TOP 10 ways the pandemic intersects with gun violence in the U.S.

  1. Without adequate regulation and education, more guns in our communities–especially among first-time buyers–will just increase the public health and human rights crisis of gun violence. Many nonessential government programs are currently shuttered or operating on reduced capacity. For example, handgun safety courses in some places have been canceled due to COVID-19, and requirements for training prior to permit application are being waived in certain circumstances. This means that more people will be armed with deadly weapons without access to safe use and storage training.

  2. Online retailer Ammo.com reported a 68% increase in sales from mid-February 2020 through mid-March 2020. As more people are self-isolating and unable to purchase guns at physical locations, these numbers may only increase—and in many states, people at risk of misusing firearms can buy guns online without going through a background check.

  3. Over 4.5 million children in the U.S. live in homes with access to a loaded and unlocked gun. With school closed for over 43 million K-12 students in the U.S.—and many families struggling to provide adequate childcare—the risk of accidental shootings could increase. All firearms should be safely and securely stored in a locked location with ammunition stored separately.

  4. Varying levels of quarantines, curfews, mandatory work from home, or other self-isolation guidance may mean that domestic violence survivors are confined in close quarters with their abusers, and the presence of guns in the home greatly amplifies this danger. Women living with a gun in the home are three – five times more likely to be murdered than those with no gun in the home.

  5. While suicide is a heat-of-the-moment event in response to an acute crisis, the availability of firearms and their lethal nature greatly increase the risk of a fatal outcome. Social isolation, economic uncertainty and generally heightened anxiety as a result of the current crisis, combined with easy access to guns, may increase the already rising rate of suicides by firearm in the U.S.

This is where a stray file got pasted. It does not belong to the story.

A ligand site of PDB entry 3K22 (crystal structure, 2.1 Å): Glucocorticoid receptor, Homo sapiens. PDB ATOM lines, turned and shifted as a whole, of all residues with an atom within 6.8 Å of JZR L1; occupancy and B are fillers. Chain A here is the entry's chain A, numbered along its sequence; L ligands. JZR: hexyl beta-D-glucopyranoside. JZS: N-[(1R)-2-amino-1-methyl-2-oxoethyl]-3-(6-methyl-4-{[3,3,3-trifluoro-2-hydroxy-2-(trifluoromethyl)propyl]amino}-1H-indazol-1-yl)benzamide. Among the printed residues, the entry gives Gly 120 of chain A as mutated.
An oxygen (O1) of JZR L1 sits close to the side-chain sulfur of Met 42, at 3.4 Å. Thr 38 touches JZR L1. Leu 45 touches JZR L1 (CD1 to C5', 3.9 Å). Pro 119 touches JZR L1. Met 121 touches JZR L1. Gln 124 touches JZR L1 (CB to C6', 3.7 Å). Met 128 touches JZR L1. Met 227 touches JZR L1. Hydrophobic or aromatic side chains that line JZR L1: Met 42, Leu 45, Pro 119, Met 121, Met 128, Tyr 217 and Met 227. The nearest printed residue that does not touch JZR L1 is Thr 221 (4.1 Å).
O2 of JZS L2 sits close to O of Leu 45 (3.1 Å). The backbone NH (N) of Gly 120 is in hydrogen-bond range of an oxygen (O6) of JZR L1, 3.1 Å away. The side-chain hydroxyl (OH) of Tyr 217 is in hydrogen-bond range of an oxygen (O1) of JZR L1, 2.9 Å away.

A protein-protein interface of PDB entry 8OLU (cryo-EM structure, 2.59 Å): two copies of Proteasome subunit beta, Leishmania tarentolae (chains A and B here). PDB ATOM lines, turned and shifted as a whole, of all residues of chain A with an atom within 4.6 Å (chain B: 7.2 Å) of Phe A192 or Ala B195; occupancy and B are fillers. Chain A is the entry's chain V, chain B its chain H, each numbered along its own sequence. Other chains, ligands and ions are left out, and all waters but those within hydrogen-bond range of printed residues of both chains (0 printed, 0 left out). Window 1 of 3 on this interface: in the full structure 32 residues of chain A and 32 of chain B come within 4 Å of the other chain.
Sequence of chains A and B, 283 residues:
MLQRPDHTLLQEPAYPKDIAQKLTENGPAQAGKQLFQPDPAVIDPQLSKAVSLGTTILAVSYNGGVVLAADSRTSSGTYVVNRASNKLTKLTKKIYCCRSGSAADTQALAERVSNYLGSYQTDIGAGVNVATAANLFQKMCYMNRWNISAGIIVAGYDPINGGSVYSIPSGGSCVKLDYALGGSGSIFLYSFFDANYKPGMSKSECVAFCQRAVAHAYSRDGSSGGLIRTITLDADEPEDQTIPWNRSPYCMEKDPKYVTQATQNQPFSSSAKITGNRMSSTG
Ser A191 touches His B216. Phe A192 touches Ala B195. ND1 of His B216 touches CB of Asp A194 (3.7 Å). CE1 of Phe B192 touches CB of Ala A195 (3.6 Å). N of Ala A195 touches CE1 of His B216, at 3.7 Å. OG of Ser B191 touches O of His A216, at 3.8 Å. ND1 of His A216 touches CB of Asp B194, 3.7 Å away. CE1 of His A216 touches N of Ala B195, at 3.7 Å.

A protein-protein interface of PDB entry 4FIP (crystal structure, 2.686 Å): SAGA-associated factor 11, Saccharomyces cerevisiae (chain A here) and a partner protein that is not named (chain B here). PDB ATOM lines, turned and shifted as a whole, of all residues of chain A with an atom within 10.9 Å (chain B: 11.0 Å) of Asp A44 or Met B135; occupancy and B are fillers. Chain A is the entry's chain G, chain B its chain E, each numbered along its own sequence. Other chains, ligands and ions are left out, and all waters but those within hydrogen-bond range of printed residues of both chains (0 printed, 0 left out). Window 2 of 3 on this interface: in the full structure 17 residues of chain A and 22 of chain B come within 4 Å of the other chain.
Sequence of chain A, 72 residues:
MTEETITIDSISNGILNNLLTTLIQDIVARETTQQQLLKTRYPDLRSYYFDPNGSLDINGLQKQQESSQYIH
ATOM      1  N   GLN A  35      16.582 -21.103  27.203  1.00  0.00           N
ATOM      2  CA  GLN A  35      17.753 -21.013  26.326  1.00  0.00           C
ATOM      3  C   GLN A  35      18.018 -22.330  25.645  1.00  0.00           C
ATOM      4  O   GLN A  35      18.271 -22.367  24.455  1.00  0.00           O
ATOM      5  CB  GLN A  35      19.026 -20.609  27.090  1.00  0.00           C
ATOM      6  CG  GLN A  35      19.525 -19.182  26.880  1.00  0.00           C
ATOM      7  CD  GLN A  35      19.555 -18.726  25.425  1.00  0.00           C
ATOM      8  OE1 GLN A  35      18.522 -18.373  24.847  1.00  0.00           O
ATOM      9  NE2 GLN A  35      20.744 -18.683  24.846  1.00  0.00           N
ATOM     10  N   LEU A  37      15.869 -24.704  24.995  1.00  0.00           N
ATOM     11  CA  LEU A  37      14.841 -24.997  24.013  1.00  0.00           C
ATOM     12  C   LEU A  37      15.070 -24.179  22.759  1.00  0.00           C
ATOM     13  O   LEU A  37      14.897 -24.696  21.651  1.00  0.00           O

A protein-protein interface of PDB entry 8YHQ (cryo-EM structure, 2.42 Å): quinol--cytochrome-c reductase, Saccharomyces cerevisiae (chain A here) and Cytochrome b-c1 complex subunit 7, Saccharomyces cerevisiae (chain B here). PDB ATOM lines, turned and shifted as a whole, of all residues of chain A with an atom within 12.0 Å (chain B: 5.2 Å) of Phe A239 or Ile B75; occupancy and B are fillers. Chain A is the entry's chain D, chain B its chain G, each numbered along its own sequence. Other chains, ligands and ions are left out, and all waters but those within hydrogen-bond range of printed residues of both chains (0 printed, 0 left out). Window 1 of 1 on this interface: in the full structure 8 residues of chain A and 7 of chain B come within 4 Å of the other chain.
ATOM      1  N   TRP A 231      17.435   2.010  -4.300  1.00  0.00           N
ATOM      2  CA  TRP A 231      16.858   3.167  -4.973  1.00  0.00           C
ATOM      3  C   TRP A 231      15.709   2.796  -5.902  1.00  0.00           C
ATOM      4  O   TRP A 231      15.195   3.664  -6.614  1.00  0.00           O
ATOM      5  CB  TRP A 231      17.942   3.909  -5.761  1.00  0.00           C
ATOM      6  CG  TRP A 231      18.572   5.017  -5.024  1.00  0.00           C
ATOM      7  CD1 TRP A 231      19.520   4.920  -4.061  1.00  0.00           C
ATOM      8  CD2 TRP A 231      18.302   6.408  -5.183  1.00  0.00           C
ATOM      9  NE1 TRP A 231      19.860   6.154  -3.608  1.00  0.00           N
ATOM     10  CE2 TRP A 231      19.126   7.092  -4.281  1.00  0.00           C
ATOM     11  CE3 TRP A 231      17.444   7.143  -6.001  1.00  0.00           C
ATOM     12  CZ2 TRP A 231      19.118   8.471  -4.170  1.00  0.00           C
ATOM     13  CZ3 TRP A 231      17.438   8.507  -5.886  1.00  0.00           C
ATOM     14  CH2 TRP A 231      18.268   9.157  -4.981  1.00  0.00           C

6. In approximately 18 states and D.C. that have  Extreme Risk Protection Orders, loved ones can ask the court to temporarily remove a weapon from someone proven to be at risk of harming themselves or others,

  7. Hate crimes in the U.S. were already on the rise before COVID-19, and the FBI estimates that guns are involved in approximately 8,500 hate crimes each year. Reports of the virus originating in China have spurned xenophobic attacks in the U.S. and around the world. This wave of bigotry—especially combined with the rush to purchase guns—may increase hate violence and must be closely monitored.    

  8. Nearly 40,000 people lose their lives due to gun violence every year, and an additional estimated 133,000 people are shot and survive, requiring both immediate and long-term medical care. Victims of gun violence who are shot during this pandemic will require emergency care, putting additional strain on hospitals and health care providers already struggling to cope with the scope of COVID-19.

  9. Gun homicides in the U.S. disproportionately impact communities of color, with African Americans being ten times more likely to be the victims of gun homicides than white Americans and gun homicides being the leading cause of death among black men ages 15–34. Government-imposed lockdowns to stem the COVID-19 pandemic and public panic have created a nationwide crisis impacting food access, health care access, lost wages, and increased anxiety about public and personal safety.

    The causes of gun violence in communities of color are multi-faceted and there are deep-seated issues around poverty, discrimination, and economic, social and cultural rights which may be amplified with the increased number of firearms, concerns about safety and limited access to physical and mental health care in the wake of this pandemic.

    These issues are also amplified in the undocumented community struggling with food insecurity, little or no access to health care, fear of Immigration and Customs Enforcement raids, and limited or no employment benefits that allow for leave.

  10. The causes of gun violence in communities of color are multi-faceted and there are deep-seated issues around poverty, discrimination, and economic, social and cultural rights which may be amplified with the increased number of firearms, concerns about safety and limited access to physical and mental health care in the wake of this pandemic. These issues are also amplified in the undocumented community struggling with food insecurity, little or no access to health care, fear of Immigration and Customs Enforcement raids, and limited or no employment benefits that allow for leave.

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